Landscape mode: The annoying thing about reading in landscape mode is that it shows duplicate sentences on every other page in ebooks. With most ereaders each new page consists of entirely new text, whereas the Sony PRS-350 breaks a single page into two sections, making the middle half overlap on both pages. This makes it difficult to keep your place when turning pages.
Page Settings: Some page settings reset when closing an ebook and then reopening it. For instance, you have to reset the margin cut feature each time you open a document. Another thing is that 2 and 3 column split is a nice zooming option but goes from top to bottom instead of left to right, so it's pretty much useless except on PDFs with 2 and 3 columns.
Sony PRS-350 Review Conclusion
Overall, the Sony PRS-350 is a major improvement over Sony's earlier touchscreen ebook readers. The text is darker and glare is no longer an issue.
As usual with Sony's products, the build quality is solid with an aluminum front and back panel, making it one of the best looking ereaders.
Other positives include Adobe EPUB support for ebooks from a wide variety of ebook stores as well as borrowing ebooks from libraries.
As most reviews will point out, the main drawback with the Sony PRS-350 is the fact that it doesn't have any wireless connectivity and costs more than other wireless ereaders like the Kindle WiFi and Nook WiFi. Sony's products always cost more than the cheapest available, so that's really not a surprise.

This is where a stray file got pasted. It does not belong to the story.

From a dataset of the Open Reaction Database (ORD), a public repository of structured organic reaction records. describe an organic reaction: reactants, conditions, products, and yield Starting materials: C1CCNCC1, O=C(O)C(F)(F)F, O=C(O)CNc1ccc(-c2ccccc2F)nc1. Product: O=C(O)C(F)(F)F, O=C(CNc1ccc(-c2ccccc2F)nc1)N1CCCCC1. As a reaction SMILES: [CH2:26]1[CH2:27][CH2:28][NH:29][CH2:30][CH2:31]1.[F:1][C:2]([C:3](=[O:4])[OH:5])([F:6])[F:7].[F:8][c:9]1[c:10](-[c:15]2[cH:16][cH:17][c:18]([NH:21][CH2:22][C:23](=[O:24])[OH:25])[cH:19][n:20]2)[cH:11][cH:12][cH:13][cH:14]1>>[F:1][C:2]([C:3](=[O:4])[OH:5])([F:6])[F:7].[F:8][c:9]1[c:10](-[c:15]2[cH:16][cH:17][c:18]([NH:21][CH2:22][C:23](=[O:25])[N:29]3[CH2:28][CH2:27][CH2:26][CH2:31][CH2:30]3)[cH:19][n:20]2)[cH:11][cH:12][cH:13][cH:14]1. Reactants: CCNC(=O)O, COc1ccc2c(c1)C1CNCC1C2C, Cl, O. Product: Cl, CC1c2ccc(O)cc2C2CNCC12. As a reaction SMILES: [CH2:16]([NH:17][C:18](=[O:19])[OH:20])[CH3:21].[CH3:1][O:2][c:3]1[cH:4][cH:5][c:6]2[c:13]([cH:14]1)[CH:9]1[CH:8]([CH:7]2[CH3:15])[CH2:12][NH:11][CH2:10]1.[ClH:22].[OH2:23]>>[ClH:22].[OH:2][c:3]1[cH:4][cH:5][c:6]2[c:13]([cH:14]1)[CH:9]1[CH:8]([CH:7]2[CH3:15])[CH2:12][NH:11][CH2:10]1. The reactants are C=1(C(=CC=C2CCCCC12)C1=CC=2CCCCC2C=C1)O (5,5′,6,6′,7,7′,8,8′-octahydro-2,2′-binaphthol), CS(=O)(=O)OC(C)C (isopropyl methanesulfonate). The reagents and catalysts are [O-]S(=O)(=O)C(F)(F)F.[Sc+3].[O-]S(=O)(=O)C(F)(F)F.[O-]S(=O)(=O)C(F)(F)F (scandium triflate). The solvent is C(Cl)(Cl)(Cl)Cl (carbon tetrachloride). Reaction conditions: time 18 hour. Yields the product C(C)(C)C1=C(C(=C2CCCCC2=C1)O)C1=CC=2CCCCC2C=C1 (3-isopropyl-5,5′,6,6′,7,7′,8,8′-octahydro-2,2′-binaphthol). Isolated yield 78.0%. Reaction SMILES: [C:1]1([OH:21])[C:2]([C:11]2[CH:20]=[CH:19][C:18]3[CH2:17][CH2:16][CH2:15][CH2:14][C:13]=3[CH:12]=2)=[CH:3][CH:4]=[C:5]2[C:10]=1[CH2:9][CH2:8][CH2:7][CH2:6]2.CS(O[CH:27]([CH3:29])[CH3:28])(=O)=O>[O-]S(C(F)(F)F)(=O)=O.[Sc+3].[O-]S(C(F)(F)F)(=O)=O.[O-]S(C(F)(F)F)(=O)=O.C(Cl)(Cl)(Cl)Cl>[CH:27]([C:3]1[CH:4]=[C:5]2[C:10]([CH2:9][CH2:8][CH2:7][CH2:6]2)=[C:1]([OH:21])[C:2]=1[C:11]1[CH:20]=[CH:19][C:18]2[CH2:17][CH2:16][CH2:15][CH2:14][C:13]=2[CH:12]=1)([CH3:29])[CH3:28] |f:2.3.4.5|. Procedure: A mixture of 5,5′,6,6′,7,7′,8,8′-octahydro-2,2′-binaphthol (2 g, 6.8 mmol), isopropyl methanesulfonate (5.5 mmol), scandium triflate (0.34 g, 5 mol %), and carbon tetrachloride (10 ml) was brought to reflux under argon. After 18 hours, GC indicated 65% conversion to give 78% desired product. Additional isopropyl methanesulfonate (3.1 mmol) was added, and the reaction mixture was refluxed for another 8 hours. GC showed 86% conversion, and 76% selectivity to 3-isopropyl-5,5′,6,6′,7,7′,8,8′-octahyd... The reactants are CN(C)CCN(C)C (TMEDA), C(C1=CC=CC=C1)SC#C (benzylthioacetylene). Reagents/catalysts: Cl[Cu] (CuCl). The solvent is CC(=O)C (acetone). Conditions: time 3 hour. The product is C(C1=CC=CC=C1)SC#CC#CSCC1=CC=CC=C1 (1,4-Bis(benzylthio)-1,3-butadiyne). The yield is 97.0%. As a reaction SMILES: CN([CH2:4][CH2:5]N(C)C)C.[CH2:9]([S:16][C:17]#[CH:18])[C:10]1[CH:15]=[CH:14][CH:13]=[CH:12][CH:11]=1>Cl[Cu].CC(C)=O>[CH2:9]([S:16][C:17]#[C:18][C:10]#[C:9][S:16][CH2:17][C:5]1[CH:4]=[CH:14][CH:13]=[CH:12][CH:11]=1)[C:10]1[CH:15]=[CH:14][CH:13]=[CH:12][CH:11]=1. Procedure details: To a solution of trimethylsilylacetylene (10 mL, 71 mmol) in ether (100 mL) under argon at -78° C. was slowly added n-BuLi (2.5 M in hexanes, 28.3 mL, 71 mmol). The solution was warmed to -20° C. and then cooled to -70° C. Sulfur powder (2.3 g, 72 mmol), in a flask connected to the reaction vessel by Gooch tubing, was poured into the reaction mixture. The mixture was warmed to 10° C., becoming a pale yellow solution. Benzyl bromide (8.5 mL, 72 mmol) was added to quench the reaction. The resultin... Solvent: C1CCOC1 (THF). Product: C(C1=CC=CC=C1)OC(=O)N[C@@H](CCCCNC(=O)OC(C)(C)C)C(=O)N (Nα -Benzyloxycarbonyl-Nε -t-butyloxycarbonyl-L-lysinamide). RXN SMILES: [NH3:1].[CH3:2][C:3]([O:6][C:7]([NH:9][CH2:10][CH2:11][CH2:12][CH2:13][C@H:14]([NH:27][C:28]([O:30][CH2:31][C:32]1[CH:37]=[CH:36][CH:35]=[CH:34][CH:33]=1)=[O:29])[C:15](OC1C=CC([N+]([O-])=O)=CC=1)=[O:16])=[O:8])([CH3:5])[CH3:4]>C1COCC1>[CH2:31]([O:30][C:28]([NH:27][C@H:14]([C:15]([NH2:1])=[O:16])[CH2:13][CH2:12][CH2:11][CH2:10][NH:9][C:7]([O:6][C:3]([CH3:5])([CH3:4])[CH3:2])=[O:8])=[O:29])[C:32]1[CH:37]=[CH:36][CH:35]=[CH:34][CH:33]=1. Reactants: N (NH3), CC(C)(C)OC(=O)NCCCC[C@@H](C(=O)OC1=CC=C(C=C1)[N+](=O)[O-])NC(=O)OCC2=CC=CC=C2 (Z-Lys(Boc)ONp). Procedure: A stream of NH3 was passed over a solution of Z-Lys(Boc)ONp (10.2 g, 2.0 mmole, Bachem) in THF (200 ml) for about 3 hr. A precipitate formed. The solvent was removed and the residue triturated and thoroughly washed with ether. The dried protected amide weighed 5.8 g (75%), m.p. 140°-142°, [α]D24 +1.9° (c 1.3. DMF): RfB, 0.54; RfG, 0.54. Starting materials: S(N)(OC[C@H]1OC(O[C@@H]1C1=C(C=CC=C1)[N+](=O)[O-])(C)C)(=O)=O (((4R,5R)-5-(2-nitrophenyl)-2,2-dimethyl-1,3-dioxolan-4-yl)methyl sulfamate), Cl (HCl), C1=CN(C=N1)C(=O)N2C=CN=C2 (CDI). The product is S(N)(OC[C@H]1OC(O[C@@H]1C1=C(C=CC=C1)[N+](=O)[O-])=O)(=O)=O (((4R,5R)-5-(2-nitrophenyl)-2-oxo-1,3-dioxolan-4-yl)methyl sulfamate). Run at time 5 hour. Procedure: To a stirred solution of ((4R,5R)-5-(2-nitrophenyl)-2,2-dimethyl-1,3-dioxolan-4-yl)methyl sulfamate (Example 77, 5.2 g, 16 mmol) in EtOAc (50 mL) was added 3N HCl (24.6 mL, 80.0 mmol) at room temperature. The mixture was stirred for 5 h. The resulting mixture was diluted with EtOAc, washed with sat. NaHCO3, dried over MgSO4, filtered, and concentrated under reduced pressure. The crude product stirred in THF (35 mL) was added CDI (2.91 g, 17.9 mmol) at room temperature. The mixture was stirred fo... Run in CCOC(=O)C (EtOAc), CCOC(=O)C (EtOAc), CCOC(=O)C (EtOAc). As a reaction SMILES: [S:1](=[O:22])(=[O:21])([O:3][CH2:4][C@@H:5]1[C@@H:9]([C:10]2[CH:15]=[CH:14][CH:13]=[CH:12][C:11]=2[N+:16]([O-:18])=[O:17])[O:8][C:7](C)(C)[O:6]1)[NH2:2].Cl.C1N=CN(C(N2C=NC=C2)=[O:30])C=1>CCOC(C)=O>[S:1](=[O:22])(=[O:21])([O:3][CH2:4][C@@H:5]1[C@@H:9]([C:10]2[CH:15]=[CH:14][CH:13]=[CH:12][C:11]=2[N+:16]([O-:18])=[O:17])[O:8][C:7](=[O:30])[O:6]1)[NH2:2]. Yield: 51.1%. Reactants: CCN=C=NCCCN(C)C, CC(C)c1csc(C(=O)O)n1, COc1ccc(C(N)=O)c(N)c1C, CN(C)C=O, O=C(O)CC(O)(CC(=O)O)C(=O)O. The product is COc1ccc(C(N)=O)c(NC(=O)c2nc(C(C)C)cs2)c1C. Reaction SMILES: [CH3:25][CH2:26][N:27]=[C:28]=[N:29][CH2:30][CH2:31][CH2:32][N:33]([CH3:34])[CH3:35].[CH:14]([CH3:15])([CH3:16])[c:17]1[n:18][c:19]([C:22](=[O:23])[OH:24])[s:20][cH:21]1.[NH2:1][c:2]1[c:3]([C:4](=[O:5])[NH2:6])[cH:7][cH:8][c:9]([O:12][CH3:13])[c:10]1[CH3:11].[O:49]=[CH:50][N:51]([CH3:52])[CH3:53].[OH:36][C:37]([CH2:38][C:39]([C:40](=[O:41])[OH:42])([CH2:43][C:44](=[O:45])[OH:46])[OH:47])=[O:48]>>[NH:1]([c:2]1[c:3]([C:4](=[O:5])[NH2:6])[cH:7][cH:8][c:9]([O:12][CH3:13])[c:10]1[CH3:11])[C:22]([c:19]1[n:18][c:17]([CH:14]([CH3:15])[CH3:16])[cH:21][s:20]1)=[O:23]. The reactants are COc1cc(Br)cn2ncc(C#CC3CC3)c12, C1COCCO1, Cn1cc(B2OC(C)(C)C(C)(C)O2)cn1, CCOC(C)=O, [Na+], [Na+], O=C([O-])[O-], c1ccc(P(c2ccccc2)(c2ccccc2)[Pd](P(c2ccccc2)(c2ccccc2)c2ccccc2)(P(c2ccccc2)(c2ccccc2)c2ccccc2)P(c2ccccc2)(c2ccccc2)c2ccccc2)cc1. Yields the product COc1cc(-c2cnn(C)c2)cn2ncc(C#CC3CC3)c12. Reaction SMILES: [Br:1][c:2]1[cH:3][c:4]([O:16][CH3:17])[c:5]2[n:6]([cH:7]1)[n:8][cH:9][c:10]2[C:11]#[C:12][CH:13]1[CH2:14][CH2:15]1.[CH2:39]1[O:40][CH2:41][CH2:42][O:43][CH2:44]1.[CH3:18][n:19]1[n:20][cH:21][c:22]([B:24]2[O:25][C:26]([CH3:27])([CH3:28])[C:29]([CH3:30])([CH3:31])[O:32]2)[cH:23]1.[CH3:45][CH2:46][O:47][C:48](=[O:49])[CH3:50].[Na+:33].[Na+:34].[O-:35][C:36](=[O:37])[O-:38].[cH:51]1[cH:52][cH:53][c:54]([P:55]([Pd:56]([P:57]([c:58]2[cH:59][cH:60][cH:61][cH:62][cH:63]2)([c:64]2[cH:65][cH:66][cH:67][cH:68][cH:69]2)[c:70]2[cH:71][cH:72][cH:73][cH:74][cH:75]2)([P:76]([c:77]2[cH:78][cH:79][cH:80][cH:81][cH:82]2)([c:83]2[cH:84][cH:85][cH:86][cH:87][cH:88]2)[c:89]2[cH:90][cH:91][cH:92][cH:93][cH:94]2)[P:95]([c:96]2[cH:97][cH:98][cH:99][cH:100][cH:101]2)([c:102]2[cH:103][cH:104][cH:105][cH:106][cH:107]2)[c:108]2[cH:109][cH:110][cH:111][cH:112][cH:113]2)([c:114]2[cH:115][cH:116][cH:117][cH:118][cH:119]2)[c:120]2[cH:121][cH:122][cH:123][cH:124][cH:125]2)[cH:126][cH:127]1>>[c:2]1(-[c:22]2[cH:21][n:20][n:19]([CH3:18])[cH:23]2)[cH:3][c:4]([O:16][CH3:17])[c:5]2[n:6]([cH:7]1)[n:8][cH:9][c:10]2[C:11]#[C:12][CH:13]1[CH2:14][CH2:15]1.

Wireless is a nice bonus that is important to some and not to others, so it all comes down to personal preference. Probably the main reason Sony didn't add wireless is because they are marketing the PRS-350 and PRS-650 in several countries, and Sony's ebook store is only for the US and Canada—that's why the wireless-equipped Daily Edition is US-only.
One last thing to consider, the Sony Pocket is best for those that want to be able to take it everywhere. Its diminutive size is designed for portability; it really is quite pocketable. And because is it so small, it's better suited for those with good eyesight and who like to read smaller text, unless you're in to turning the page every few seconds on the large font settings. In that case, the PRS-650 is probably the better option.